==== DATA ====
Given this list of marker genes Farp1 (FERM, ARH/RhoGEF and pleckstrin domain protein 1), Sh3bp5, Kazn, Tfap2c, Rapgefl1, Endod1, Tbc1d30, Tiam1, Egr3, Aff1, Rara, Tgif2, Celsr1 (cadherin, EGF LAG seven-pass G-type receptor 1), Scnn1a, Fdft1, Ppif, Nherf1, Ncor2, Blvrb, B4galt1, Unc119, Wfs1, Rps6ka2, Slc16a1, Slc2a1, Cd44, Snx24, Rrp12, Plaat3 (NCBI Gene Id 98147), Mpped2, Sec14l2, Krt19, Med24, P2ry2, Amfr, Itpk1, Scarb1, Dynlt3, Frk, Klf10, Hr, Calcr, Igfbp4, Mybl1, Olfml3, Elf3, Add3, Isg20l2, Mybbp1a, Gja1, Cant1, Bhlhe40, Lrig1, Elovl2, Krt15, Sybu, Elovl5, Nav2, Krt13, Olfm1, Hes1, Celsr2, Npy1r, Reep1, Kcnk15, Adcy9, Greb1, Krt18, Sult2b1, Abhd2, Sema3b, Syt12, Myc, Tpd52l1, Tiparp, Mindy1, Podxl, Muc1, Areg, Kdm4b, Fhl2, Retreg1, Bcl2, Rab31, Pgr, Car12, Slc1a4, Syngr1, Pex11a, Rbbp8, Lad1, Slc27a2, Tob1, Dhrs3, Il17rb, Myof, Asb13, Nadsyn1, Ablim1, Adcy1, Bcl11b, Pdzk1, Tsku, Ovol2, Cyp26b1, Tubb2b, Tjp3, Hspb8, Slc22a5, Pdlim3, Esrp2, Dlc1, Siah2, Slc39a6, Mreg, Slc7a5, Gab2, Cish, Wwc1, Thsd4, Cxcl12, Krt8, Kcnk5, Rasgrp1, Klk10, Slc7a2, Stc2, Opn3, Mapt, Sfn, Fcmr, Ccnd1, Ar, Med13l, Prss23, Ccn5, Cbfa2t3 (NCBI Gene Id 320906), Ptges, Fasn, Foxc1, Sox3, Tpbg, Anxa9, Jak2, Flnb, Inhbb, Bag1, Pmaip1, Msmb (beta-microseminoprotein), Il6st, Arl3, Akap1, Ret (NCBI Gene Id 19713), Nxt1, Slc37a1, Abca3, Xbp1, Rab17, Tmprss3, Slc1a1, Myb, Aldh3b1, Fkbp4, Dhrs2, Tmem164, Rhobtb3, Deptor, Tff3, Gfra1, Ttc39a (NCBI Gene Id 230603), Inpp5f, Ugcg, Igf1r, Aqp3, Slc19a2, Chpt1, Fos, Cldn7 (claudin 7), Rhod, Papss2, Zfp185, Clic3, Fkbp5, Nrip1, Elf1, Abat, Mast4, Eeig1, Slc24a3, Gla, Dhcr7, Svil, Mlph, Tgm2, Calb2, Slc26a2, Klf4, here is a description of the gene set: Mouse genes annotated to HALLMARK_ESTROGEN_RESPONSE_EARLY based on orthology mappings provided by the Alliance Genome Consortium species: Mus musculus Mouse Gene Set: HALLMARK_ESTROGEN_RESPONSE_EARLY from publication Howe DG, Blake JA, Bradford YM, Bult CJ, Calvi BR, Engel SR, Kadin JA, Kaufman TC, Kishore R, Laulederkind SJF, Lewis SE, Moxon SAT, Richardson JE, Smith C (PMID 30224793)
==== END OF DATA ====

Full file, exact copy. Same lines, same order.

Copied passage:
Given this list of marker genes Farp1 (FERM, ARH/RhoGEF and pleckstrin domain protein 1), Sh3bp5, Kazn, Tfap2c, Rapgefl1, Endod1, Tbc1d30, Tiam1, Egr3, Aff1, Rara, Tgif2, Celsr1 (cadherin, EGF LAG seven-pass G-type receptor 1), Scnn1a, Fdft1, Ppif, Nherf1, Ncor2, Blvrb, B4galt1, Unc119, Wfs1, Rps6ka2, Slc16a1, Slc2a1, Cd44, Snx24, Rrp12, Plaat3 (NCBI Gene Id 98147), Mpped2, Sec14l2, Krt19, Med24, P2ry2, Amfr, Itpk1, Scarb1, Dynlt3, Frk, Klf10, Hr, Calcr, Igfbp4, Mybl1, Olfml3, Elf3, Add3, Isg20l2, Mybbp1a, Gja1, Cant1, Bhlhe40, Lrig1, Elovl2, Krt15, Sybu, Elovl5, Nav2, Krt13, Olfm1, Hes1, Celsr2, Npy1r, Reep1, Kcnk15, Adcy9, Greb1, Krt18, Sult2b1, Abhd2, Sema3b, Syt12, Myc, Tpd52l1, Tiparp, Mindy1, Podxl, Muc1, Areg, Kdm4b, Fhl2, Retreg1, Bcl2, Rab31, Pgr, Car12, Slc1a4, Syngr1, Pex11a, Rbbp8, Lad1, Slc27a2, Tob1, Dhrs3, Il17rb, Myof, Asb13, Nadsyn1, Ablim1, Adcy1, Bcl11b, Pdzk1, Tsku, Ovol2, Cyp26b1, Tubb2b, Tjp3, Hspb8, Slc22a5, Pdlim3, Esrp2, Dlc1, Siah2, Slc39a6, Mreg, Slc7a5, Gab2, Cish, Wwc1, Thsd4, Cxcl12, Krt8, Kcnk5, Rasgrp1, Klk10, Slc7a2, Stc2, Opn3, Mapt, Sfn, Fcmr, Ccnd1, Ar, Med13l, Prss23, Ccn5, Cbfa2t3 (NCBI Gene Id 320906), Ptges, Fasn, Foxc1, Sox3, Tpbg, Anxa9, Jak2, Flnb, Inhbb, Bag1, Pmaip1, Msmb (beta-microseminoprotein), Il6st, Arl3, Akap1, Ret (NCBI Gene Id 19713), Nxt1, Slc37a1, Abca3, Xbp1, Rab17, Tmprss3, Slc1a1, Myb, Aldh3b1, Fkbp4, Dhrs2, Tmem164, Rhobtb3, Deptor, Tff3, Gfra1, Ttc39a (NCBI Gene Id 230603), Inpp5f, Ugcg, Igf1r, Aqp3, Slc19a2, Chpt1, Fos, Cldn7 (claudin 7), Rhod, Papss2, Zfp185, Clic3, Fkbp5, Nrip1, Elf1, Abat, Mast4, Eeig1, Slc24a3, Gla, Dhcr7, Svil, Mlph, Tgm2, Calb2, Slc26a2, Klf4, here is a description of the gene set: Mouse genes annotated to HALLMARK_ESTROGEN_RESPONSE_EARLY based on orthology mappings provided by the Alliance Genome Consortium species: Mus musculus Mouse Gene Set: HALLMARK_ESTROGEN_RESPONSE_EARLY from publication Howe DG, Blake JA, Bradford YM, Bult CJ, Calvi BR, Engel SR, Kadin JA, Kaufman TC, Kishore R, Laulederkind SJF, Lewis SE, Moxon SAT, Richardson JE, Smith C (PMID 30224793)